We're committed to a sustainable slow fashion future, so we no longer sell polyester

2020 was our last year selling polyester garments, and I couldn't be happier. Choosing to ditch polyester fashion and support a sustainable fashion future was a tough decision to make because not selling polyester meant we would be limiting the brands we could stock. We were forced to say goodbye to some of our longest-standing labels at The Fashion Advocate, but, sometimes you have to make sacrifices for the bigger picture.

63% of fashion is made with polyester, a synthetic fabric produced with petrochemicals and non-renewable resources. Polyester is made with the same chemical components as plastic, and it's laced with chemicals and toxins. It's a nasty, environmentally-devastating fabric, and it has no place in our wardrobe.

My dislike of polyester isn't just personal though; it's a fabric that impacts us all, and the effects of polyester are an issue the fast fashion industry desperately needs to address.

Here's why...

Nearly 70 million barrels of oil are used each year to make the world's use of polyester. Oil is a non-renewable resource; once it's gone, it's gone.

A single polyester garment takes more than 200 years to break down, but it never decomposes. Tiny plastic particles exist - forever.

Every time you wash polyester, tiny plastic microfibers shed into our waterways, and fashion is now responsible for 35% of the microplastic fibres found in the ocean.

The production of cheap synthetic fibres such as polyester emits gasses like N2O, which is 300 times more damaging to our environment than CO2.

One polyester shirt has a 5.5kg carbon footprint, compared to just 2.1kg for a cotton shirt.

The average Australian sends 23kg of clothing to landfill every year. If 63% of it is made with polyester, we are literally throwing away non-renewable resources by the kilo, and leaving a toxic chemical trail in the process.

It's no secret that polyester is one of the least sustainable fabrics you can buy, and the only benefit of it, is that it tends to last - but at what cost? It's not sustainable, it's not eco-friendly, it's not natural, it doesn't breathe, it harbours bacteria, it doesn't break down, and put simply - fashion can do better.

While the big companies are working away on more sustainable fabric solutions, better circular processes for our secondhand fashion, and more environmentally-friendly manufacturing methods for virgin fabrics, there's plenty you can do from home to have a positive fashion impact...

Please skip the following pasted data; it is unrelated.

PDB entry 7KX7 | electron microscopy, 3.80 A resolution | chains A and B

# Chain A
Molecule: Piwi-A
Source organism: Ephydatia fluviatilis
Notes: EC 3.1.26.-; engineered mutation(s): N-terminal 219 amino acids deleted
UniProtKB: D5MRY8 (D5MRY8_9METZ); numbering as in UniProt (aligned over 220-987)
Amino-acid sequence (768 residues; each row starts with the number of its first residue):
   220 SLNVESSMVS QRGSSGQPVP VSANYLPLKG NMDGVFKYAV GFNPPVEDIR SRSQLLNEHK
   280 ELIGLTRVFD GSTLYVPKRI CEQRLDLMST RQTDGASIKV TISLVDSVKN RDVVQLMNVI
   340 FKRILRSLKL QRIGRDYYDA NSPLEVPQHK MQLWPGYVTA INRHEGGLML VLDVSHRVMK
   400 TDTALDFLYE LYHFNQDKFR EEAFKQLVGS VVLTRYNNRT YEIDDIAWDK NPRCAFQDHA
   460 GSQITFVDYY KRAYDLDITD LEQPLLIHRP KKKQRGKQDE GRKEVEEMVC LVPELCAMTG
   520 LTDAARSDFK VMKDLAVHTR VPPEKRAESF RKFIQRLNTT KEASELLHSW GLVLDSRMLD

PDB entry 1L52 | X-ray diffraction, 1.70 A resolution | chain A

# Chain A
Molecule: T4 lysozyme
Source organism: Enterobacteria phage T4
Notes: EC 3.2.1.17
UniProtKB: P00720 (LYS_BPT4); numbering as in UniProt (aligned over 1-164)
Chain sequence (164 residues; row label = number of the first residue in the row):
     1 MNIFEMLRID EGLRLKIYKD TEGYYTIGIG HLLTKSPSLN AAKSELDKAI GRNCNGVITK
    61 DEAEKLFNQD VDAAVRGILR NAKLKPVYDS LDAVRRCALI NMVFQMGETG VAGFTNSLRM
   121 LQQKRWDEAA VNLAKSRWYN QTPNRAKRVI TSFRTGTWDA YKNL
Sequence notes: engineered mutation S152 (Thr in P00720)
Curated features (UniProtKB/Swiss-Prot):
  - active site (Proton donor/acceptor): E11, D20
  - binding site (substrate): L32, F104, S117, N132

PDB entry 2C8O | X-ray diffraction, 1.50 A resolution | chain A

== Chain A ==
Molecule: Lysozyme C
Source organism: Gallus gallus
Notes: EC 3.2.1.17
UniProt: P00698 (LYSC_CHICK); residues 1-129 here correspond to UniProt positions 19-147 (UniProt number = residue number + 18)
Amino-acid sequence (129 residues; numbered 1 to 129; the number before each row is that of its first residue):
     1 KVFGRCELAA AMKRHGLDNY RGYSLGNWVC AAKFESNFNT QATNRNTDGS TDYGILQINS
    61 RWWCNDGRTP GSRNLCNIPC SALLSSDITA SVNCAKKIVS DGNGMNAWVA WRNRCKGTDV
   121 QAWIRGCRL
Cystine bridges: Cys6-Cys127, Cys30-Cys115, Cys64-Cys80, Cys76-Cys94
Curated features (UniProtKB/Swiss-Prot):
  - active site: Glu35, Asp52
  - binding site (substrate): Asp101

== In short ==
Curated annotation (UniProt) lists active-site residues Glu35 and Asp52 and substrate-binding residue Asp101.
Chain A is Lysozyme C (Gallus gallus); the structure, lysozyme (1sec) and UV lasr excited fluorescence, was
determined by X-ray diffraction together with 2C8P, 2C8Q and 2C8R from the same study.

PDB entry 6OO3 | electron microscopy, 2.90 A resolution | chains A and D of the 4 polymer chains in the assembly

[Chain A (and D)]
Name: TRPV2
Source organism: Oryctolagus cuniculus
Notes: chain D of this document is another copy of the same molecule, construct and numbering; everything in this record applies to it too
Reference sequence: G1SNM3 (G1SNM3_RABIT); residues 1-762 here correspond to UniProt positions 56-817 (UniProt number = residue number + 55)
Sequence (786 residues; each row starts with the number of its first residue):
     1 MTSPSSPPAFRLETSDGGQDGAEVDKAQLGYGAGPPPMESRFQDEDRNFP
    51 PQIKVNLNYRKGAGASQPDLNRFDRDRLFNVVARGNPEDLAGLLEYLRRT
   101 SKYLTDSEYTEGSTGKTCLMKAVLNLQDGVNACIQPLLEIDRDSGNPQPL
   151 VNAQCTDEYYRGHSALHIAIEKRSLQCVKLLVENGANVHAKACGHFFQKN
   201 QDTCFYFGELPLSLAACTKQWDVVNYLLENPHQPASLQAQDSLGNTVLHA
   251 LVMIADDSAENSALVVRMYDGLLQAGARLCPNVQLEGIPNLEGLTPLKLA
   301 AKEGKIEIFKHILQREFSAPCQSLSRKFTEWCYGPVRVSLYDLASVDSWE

As a consumer, you can choose to buy only natural materials and avoid synthetic fabrics like polyester.

If you already own polyester garments, wash them with a guppy bag or machine polyester filter to prevent plastic microfibers from entering our oceans. If you're ready to part with them, hold a swap-party with friends, try reselling them into the circular economy, find a local recycling program or donate them to an op shop. Never throw polyester garments in the bin.

If you're going to buy poly-based fashion like swimwear, only buy from brands who use regenerated, circular or recycled polyester. You'll still need to wash with a guppy bag, but you'll be cleaning up an already-existing plastic mess. Regenerated fibres like Econyl are made from post-consumer plastic waste, reducing plastic pollution and making use of existing resources.

Take responsibility for your fashion habits. You have the power to make a positive impact every time you choose to shop ethically and sustainably, which you can do here. Every garment counts.

The Fashion Advocate x

The Fashion Advocate natural organic linen cotton womens fashion online

The Fashion Advocate natural organic linen cotton womens fashion online

The Fashion Advocate natural organic linen cotton womens fashion online

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